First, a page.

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Assange ‘phoned White House to warn of risk’

Image copyright Julia Quenzler Wikileaks co-founder Julian Assange tried to phone the White House to warn them unredacted files were about to be published online, a court has heard.Mr Assange is fighting extradition to the US to face trial over the leaking of classified US military documents.His lawyer dismissed claims he “knowingly” put lives at…

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Julia Quenzler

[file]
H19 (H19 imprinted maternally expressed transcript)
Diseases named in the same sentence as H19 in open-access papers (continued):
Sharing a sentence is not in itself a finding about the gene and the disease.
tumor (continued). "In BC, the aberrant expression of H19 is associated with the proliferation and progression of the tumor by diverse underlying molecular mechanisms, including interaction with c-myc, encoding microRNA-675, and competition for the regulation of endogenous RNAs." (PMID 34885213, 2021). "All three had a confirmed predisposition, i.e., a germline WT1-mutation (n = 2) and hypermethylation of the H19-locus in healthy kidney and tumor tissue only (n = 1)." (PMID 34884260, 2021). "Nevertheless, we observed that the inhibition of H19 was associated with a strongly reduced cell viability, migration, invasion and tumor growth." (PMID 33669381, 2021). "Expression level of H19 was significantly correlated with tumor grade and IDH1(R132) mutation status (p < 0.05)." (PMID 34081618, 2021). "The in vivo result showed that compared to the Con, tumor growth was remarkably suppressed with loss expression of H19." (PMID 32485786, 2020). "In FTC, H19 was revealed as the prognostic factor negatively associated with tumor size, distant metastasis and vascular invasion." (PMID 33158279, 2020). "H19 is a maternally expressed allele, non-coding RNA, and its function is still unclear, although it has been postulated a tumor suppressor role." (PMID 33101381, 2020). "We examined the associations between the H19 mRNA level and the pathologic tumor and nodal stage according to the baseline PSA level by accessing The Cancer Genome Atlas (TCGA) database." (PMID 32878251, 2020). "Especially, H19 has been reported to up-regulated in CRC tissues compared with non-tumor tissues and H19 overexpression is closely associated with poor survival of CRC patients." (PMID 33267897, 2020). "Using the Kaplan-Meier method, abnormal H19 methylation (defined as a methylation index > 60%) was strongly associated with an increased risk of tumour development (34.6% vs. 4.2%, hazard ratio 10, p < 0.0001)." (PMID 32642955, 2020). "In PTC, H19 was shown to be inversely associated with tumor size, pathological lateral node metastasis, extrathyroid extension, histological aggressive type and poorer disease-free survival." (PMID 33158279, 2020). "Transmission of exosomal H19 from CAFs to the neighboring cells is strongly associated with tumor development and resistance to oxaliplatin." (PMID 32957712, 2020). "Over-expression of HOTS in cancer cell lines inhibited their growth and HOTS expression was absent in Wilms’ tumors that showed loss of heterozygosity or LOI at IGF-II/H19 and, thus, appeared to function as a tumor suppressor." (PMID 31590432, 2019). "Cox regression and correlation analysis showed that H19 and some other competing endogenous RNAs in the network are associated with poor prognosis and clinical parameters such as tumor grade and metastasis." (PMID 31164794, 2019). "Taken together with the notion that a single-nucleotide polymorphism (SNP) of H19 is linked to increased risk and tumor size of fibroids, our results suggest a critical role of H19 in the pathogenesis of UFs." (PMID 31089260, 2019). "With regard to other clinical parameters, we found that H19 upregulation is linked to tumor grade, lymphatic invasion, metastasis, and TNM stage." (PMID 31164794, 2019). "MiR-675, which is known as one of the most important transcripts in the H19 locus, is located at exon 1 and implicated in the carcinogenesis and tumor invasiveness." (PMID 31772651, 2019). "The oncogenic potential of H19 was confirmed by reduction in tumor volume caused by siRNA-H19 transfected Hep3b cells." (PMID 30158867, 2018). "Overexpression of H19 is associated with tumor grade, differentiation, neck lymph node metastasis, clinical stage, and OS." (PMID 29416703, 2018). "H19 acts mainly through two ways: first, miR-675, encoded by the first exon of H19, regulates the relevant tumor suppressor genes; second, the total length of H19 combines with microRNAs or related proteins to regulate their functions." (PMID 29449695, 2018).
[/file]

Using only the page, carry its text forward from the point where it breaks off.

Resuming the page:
Wikileaks co-founder Julian Assange tried to phone the White House to warn them unredacted files were about to be published online, a court has heard.Mr Assange is fighting extradition to the US to face trial over the leaking of classified US military documents.His lawyer dismissed claims he “knowingly” put lives at risk by publishing the names of informants.He told Woolwich Crown Court that a book by the Guardian newspaper was to blame for the names being published.Those suggestions have been rejected by the Guardian. The claims came on the second day of the extradition hearing for Mr Assange, 48, who is accused of conspiring to hack into US military databases to acquire sensitive secret information, which was then published on the Wikileaks website.Lawyers for Mr Assange claim the US charges are politically motivated.Mark Summers QC, representing Mr Assange, told the hearing in London that Wikileaks had begun redacting a tranche of 250,000 leaked cables in November 2010, working with media partners around the world as well as the US government.He said that in February 2011 the Guardian published a book about Wikileaks which contained a password to the unredacted documents.He said it wasn’t until months later that it was discovered the password could be used to access the unredacted database, which was revealed by German news outlet Der Freitag on 25 August 2011.On that day, Mr Assange called the White House and asked to speak to then secretary of state Hillary Clinton “
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